Movement is medicine, and is the most powerful method of prevention for many diseases that can’t be cured.
There is, of course, some inherent risk of injury with all exercise activities.
Clock Yourself was designed to suit people of all ages and stages of the lifespan. It was designed with advice from people with stroke, brain injury, Parkinson’s disease as well as fit and healthy athletes.
The app is deliberatly broad with settings that can be modified to appropriately challenge most people.
Ultimately you are responsible for your health and safety.
The information below may help you to make a more informed decision about whether the Clock Yourself app is suitable for you.
GENERAL HEALTH CONCERNS
If your body is not accustomed to exercise, it is always best to discuss a new exercise routine with your doctor before you start. This is particularly important for people with existing cardiac, respiratory, neurological or endocrine conditions.
FEAR OF FALLING
Clock Yourself was designed for rehabilitation of fallers and to prehabilitate people so that they do not experience falls. Nonetheless, the app is not able to assess an individual to determine their safety performing the exercise.
Anyone who fears falling is at a greater risk of falling. If you fear falling, the best step to take next is to download the app on to your smartphone device and book an appointment with a physiotherapist (physical therapist) who can assess your balance and co-ordination and give you advice about the suitability of this app for you.
Keep in mind you can show your physiotherapist the following features;
- adjustable speed (as slow as 10 steps per minute)
- a half clock face shape can be selected. This allows you to hold on to a bench while you practice the activity, or to have your hands ‘floating’ above the bench just in case you need to grab on for support
- the VIDEO FOR HEALTH PROFESSIONALS and the MIND MAP which you can find in the menu of the app.
PELVIC FLOOR SAFETY
Impact exercise and deep squats can potentially strain your pelvic floor, and this in turn may worsen incontinence or pelvic organ prolapse.
The majority of Clock Yourself activities are low impact and considered “pelvic floor safe”, however, the CARDIO level of the app involves jumping. Jumping is a high impact exercise which is not suitable for everyone.
Squats feature in the CARDIO level of the app and are optional in the SILVER and PLATINUM levels. The animation video instructions are just a guide. One size doesn’t fit all. If you feel discomfort in the pelvic area when you perform deep squats, just modify them to a depth that you’re comfortable with.
If you are postnatal, post menopausal or have any symptoms of incontinence or prolapse, we suggest you practice the Bronze, Silver, Gold & Platinum exercises but avoid the jumping in the CARDIO level activities until you’ve had individualised advice from a women’s health physiotherapist.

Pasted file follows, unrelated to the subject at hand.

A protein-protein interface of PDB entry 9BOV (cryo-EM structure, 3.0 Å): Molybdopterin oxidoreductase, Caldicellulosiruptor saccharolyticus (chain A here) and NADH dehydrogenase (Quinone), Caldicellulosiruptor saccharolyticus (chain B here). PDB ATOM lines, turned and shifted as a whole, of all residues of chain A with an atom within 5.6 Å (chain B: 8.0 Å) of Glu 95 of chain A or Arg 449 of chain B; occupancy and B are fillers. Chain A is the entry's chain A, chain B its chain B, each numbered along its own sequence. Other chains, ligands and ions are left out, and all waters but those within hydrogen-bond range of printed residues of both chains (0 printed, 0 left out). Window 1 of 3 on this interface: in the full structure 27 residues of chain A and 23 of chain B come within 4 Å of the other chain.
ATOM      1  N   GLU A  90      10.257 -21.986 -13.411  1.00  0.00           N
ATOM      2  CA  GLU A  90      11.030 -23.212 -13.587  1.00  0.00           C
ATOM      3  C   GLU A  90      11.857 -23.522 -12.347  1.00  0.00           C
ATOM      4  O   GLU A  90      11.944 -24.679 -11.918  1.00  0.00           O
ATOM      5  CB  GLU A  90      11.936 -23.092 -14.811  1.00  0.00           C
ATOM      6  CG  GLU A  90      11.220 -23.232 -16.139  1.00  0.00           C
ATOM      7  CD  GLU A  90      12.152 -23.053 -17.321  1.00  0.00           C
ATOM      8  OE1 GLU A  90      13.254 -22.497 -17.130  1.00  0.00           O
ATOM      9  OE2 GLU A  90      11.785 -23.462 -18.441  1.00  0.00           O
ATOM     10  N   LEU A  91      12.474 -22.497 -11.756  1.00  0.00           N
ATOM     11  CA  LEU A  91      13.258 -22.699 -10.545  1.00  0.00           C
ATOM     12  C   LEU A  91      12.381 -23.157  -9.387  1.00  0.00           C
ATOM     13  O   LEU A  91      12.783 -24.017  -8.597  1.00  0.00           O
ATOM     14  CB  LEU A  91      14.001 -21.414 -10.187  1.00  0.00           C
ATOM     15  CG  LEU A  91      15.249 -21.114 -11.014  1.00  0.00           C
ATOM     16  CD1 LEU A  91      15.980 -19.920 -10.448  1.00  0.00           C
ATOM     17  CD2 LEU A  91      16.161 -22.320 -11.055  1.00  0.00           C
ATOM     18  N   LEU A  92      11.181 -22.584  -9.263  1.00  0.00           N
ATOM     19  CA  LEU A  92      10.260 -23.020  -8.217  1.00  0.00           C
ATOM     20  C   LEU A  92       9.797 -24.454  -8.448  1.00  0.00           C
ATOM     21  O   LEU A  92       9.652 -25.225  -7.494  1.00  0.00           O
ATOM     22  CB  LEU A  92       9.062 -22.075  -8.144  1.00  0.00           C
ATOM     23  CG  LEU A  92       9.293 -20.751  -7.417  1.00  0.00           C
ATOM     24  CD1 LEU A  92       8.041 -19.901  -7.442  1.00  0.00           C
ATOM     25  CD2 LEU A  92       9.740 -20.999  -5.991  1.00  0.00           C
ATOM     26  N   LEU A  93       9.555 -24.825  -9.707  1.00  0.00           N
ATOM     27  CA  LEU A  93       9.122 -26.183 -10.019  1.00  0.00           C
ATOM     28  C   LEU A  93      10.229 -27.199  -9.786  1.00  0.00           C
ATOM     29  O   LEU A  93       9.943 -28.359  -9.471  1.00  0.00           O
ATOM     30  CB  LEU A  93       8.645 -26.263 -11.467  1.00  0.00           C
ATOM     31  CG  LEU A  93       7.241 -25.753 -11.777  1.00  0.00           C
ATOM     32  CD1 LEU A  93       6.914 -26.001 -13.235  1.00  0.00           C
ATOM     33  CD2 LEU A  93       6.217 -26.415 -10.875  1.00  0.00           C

A pelvic floor assessment with a women’s health physiotherapist can determine the vulnerability of your pelvic floor and can guide your decisions about impact exercise.
You can learn more about Pelvic Floor Safety considerations from the Pelvic Floor First app .
Your balance and co-ordination in pregnancy is a little impaired and your joints are a little more vulnerable to sprain and strain. It is best to not attempt new exercises that involve rapid direction change or that challenge your co-ordination or balance at this stage of your life so hold off for now.
Clock Yourself is an activity you can use for low impact cardio in your home during your postnatal recovery.
Also see Pelvic Floor Safety above.
Everyone’s brain is different. We can have major deficits in some areas without any impairment in others. We believe people with cognitive impairment should not be underestimated and many can and do use the Clock Yourself app.
However, it is important to have a Physiotherapist (Physical Therapist) or Occupational Therapist assess your suitability first, and practice safe set up of the exercise with you.
We know that people with cognitive impairment can often visualise and reliably draw a clockface, so if you have cognitive impairment or early dementia and you can draw a clock face correctly you may be able to manage the Bronze level of the app.
Drawing the numbers on the floor can sometimes help to initially consolidate the concept.
Higher levels of the app might prove too challenging, because those activities require abstract reasoning and place greater demand on your working memory. Again, don’t rule it out, just proceed with caution and get some help from a physiotherapist or occupational therapist who can try to work through it with you.
Clinicians who assist people with cognitive impairment to use Clock Yourself should keep in mind that if the client is unable to draw a clock face accurately then their mental model of a clock face is also likely to be inaccurate.
Once you get started with the exercise, if you find the person cannot perform Bronze level exercises correctly even at the slowest pace and numbers on the floor, or if they appear distressed, the app is not appropriate for them.